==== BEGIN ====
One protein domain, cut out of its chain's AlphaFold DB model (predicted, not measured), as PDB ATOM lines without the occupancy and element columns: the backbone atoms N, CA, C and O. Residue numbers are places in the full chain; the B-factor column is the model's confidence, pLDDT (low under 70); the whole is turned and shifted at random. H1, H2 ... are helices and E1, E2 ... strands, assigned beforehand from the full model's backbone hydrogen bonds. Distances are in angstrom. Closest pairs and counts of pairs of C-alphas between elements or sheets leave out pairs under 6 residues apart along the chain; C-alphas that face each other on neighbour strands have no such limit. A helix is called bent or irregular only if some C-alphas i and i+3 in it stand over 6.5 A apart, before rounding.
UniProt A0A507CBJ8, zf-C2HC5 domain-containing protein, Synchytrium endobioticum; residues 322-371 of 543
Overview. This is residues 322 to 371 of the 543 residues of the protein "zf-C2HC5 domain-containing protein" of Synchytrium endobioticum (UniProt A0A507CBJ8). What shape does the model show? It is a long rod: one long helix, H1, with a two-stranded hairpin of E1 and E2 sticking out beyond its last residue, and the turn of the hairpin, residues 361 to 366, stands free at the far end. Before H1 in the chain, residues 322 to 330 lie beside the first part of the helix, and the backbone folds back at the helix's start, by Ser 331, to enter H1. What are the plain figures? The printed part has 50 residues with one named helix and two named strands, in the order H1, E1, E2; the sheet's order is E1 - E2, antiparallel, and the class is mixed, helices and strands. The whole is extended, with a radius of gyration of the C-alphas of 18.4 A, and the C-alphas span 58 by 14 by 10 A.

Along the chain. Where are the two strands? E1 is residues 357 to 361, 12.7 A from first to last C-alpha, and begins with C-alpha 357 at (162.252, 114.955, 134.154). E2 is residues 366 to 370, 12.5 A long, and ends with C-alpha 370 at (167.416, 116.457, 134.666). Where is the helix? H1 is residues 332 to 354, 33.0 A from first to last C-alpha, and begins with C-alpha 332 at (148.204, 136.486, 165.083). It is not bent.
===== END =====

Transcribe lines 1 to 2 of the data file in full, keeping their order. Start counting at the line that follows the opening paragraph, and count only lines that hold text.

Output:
UniProt A0A507CBJ8, zf-C2HC5 domain-containing protein, Synchytrium endobioticum; residues 322-371 of 543
Overview. This is residues 322 to 371 of the 543 residues of the protein "zf-C2HC5 domain-containing protein" of Synchytrium endobioticum (UniProt A0A507CBJ8). What shape does the model show? It is a long rod: one long helix, H1, with a two-stranded hairpin of E1 and E2 sticking out beyond its last residue, and the turn of the hairpin, residues 361 to 366, stands free at the far end. Before H1 in the chain, residues 322 to 330 lie beside the first part of the helix, and the backbone folds back at the helix's start, by Ser 331, to enter H1. What are the plain figures? The printed part has 50 residues with one named helix and two named strands, in the order H1, E1, E2; the sheet's order is E1 - E2, antiparallel, and the class is mixed, helices and strands. The whole is extended, with a radius of gyration of the C-alphas of 18.4 A, and the C-alphas span 58 by 14 by 10 A.